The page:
Opinion: Early start (http://dawn.com/2012/02/05/opinion-early-start/)

How do we decide what is the perfect age for a child to start school? With Montessoris and nursery schools mushrooming in every nook and corner of the city, parents are often confused on the issue.

At a party, I overheard a group of young mothers discussing (read boasting) about the academic achievements of their kids. “Ahmer is doing so well at school; he has been going for hardly a year but already tries to speak English (which is the ultimate aim of most parents!),” a young mother declared pompously. “May I know how old is Ahmer?” I

couldn’t help asking as she herself looked so young. “He will be three next month,” she announced proudly. “What a shame,” I couldn’t stop myself from blurting out, “Don’t you think he should have spent this year with you at home?” The arrogant mother gave me a disdainful look before turning back to her friends.

When asked the reason for opting to start their child’s schooling at a tender age, when he/she can barely talk, is not even potty trained or is uncomfortable when left alone with strangers, most mothers often say, “We want time for ourselves,” or “We want a few hours of peace when the little tyrant is not around!”

To attain these few hours of peace, they sacrifice their sleep (and that of their child), bathe and dress him, cajole him to take his breakfast and then sleepily drive him to school. To be picked back after three to four hours! Once back, the child has to be pampered, changed, fed and put to bed for a nap. Handling a cranky young child, who is exhausted
from the strain of going to school, is another hectic activity for the already tired mother.

If we calculate the time and energy enthusiastic mothers spend in all these efforts, we will find that instead of the so called ‘some hours of peace’ or ‘time for ourselves’, they actually lose the few hours they can devote to their personal activities.

Call me orthodox, but I am against sending children to school at such a young age. When my daughter-in-law, Saira, wanted to send my two-and-a-half-year-old grandson to pre nursery, my reaction was a firm no! And as I am very possessive about him, she complied although reluctantly. But she often complained laughingly that her son was considered a ‘Jahil’ among her friends who teased her for not sending him to school. “His grandmother knows better,” was the only weak argument she could produce. Now at six plus, he is attending a reputable school, is in the same grade as his peers and doing fairly well in his class.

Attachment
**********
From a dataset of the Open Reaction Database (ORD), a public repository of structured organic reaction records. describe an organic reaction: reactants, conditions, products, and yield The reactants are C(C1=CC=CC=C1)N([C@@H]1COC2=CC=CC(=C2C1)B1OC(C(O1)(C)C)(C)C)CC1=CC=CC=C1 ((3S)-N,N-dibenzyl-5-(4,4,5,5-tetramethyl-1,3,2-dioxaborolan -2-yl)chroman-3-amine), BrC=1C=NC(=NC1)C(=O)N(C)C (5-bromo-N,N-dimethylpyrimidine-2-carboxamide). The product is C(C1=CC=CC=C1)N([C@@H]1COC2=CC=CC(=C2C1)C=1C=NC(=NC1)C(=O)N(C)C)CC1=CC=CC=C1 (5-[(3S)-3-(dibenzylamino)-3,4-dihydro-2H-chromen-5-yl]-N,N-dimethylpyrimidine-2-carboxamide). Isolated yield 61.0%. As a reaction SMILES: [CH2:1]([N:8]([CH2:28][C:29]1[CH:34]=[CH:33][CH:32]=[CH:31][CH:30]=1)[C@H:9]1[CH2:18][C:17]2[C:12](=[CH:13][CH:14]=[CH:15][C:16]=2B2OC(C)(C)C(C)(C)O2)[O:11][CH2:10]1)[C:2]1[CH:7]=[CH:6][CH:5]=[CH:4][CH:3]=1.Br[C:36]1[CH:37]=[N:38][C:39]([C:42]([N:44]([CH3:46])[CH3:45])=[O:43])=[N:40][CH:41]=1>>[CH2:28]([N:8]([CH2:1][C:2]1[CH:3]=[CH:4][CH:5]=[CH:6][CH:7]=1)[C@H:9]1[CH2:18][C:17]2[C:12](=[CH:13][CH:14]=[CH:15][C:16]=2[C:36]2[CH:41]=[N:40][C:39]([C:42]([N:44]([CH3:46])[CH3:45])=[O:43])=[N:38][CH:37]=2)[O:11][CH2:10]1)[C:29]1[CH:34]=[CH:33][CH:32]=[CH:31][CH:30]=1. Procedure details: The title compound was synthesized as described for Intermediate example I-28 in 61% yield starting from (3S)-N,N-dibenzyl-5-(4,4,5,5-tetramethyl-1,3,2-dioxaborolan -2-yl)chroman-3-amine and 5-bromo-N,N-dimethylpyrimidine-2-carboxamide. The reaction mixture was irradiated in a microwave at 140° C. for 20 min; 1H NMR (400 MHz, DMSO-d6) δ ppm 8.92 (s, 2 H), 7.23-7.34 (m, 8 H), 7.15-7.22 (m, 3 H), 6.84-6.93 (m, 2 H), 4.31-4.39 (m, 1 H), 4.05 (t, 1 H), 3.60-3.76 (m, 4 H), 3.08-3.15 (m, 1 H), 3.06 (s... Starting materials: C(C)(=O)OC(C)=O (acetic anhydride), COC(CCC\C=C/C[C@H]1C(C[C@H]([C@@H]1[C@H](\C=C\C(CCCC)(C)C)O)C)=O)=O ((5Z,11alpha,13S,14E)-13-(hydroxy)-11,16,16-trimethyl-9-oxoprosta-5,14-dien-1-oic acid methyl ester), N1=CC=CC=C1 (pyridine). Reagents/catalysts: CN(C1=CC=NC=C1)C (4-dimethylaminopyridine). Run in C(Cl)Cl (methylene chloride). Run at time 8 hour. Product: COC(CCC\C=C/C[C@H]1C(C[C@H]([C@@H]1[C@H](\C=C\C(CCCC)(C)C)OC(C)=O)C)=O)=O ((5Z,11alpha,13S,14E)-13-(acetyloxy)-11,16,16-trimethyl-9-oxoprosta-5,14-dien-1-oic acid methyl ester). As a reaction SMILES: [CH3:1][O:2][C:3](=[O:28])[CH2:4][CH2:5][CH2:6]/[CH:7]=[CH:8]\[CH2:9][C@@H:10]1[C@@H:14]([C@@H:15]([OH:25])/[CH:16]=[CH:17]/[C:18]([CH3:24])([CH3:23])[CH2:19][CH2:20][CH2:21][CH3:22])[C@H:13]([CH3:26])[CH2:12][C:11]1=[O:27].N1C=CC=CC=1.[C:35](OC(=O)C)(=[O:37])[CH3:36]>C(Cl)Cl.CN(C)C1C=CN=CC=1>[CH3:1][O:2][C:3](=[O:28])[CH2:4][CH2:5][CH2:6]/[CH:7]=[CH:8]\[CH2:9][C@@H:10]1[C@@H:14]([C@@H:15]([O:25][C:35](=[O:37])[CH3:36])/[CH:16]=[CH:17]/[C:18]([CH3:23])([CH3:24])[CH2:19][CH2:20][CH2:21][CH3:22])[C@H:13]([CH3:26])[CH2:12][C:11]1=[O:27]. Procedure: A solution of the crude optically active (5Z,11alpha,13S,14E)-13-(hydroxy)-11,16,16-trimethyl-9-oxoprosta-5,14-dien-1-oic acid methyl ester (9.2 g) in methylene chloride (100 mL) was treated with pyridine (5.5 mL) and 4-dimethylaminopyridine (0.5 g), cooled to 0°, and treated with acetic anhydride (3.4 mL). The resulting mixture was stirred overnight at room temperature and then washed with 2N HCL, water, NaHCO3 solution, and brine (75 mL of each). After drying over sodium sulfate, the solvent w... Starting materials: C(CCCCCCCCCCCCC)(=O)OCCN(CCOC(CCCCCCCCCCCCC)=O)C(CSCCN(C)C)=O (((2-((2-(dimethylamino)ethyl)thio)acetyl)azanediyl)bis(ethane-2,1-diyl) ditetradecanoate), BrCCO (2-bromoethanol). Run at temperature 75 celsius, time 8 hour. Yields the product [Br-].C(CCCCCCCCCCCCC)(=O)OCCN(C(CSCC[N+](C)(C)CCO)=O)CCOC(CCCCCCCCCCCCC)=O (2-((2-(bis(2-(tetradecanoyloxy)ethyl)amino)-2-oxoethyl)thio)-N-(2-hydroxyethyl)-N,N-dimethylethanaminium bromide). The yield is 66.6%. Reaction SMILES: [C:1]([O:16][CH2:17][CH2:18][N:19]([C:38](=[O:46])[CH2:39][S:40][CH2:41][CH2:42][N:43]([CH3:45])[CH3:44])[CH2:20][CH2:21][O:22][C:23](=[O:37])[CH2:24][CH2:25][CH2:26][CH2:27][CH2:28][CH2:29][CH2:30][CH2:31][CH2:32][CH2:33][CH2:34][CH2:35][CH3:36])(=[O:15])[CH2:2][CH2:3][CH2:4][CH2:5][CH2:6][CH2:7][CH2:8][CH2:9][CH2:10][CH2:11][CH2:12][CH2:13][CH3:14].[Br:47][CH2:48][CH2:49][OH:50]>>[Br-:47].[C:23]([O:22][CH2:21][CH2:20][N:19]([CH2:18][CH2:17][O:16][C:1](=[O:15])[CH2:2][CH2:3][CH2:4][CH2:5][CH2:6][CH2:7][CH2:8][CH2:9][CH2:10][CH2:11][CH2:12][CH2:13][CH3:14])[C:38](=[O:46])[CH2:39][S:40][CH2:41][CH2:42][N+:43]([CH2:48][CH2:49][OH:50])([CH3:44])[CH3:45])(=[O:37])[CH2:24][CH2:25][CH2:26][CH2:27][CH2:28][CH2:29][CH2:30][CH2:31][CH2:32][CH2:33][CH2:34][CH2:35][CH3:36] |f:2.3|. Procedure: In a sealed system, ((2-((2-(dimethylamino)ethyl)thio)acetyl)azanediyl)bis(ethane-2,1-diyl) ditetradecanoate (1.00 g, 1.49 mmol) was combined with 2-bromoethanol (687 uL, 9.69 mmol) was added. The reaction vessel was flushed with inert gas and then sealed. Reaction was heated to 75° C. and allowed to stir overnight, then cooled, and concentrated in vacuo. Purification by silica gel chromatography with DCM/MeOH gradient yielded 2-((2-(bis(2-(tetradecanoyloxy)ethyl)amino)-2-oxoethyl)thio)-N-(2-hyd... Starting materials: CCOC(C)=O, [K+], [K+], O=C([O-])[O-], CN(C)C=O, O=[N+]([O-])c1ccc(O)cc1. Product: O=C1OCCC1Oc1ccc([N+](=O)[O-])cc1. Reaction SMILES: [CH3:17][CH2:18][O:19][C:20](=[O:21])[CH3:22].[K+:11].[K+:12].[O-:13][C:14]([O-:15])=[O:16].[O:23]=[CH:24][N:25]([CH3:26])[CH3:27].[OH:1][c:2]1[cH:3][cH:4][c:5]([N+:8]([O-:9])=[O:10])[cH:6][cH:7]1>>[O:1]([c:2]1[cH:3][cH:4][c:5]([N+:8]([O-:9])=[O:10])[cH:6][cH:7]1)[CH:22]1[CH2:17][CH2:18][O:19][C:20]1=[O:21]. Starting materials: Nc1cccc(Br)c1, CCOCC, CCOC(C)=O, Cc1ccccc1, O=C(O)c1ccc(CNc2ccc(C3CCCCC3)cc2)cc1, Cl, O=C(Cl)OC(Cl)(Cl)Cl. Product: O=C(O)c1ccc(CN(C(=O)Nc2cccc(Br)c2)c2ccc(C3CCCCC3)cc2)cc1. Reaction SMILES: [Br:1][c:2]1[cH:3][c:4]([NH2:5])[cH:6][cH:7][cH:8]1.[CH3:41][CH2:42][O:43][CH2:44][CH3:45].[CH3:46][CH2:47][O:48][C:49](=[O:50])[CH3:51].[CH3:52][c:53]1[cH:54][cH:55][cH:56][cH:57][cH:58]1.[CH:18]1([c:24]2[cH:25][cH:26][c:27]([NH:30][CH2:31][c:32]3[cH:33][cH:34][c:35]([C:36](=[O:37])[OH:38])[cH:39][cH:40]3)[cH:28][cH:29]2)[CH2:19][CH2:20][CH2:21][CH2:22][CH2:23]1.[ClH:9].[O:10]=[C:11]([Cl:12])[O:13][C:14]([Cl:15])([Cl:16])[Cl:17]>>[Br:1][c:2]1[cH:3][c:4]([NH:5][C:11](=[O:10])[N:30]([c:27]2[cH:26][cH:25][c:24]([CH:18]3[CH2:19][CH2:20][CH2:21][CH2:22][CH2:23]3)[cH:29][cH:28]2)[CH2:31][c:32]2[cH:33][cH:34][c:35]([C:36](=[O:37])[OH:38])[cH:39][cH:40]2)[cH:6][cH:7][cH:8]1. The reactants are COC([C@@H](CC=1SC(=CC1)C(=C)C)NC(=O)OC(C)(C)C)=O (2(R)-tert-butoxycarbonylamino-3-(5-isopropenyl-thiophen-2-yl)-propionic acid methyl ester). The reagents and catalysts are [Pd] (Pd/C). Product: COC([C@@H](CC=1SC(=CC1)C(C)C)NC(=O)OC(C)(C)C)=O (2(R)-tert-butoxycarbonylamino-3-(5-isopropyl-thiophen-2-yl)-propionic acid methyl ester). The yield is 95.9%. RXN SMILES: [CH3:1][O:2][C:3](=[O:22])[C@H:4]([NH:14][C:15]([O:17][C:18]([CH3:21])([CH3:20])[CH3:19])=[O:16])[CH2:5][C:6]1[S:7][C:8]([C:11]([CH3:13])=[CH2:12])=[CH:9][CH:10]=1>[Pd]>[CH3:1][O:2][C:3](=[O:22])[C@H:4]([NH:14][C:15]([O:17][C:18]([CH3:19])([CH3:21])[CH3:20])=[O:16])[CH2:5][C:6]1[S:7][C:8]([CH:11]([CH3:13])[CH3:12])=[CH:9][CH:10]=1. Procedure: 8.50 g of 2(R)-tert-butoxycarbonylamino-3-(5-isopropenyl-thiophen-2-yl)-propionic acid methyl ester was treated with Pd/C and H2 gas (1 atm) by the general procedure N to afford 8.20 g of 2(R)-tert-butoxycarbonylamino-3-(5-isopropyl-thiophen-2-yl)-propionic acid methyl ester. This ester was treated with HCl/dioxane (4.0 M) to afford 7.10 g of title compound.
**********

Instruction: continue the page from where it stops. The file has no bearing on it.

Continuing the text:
Hina Nauman, a young mother, who herself teaches in one of the elite school in Karachi, says, “My personal experience was different with all my three children. With my first born, I was an over enthusiastic mother. Giving my child the best of everything was my prime aim. He was not even two months old when I eagerly set out to register my son in a reputable school! I remember being told at some schools that I was LATE!

“My eldest started school when he was 2.5, which I think is a good age for kids to start. My second born started school at 18 months which from experience I learnt was too early and a sheer waste of money. I had put undue pressure on the child, the effects of which I faced till he was in grade 1, as he seemed tired of the same ‘school routine’. My third child also started school at 2.5, but he fared better as exposure to elder siblings had made him more mature.”

Sheeza believes that for a stay at home mother, this is the time to enjoy your child and develop a lasting bond with him/her. “I enjoyed the years with my two children and as I taught them basics like alphabets, numbers, shapes, colours, parts of the body, etc, they did not lag behind when they started going to school.”

Hina’s suggestion is, “Don’t fall for the school scam, sadly like all other commercial ventures; the education sector (especially the private schools) is one big racket. Instead of sending your under age kids to school, indulge them by sharing activities like reading out to them, taking swimming classes, playing simple games, collecting flowers or
butterflies. In this way you will pay less, enjoy more and feel more bonded with your children.”

Being an old timer, I firmly believe that it is really unfair to the child to make him leave the safe haven of home and venture into the outside world before he is four. Young mothers usually do not agree. Saira still feels that her son started school a bit late, as her second born attended a pre nursery at age three. “There is a difference, however subtle in the approach of my two children,” she says wistfully. This may be what we call the generation gap!

 

Happy Ramazan: The message of Ramazan……http://dawn.com/2012/07/21/happy-ramazan-the-message-of-ramazan/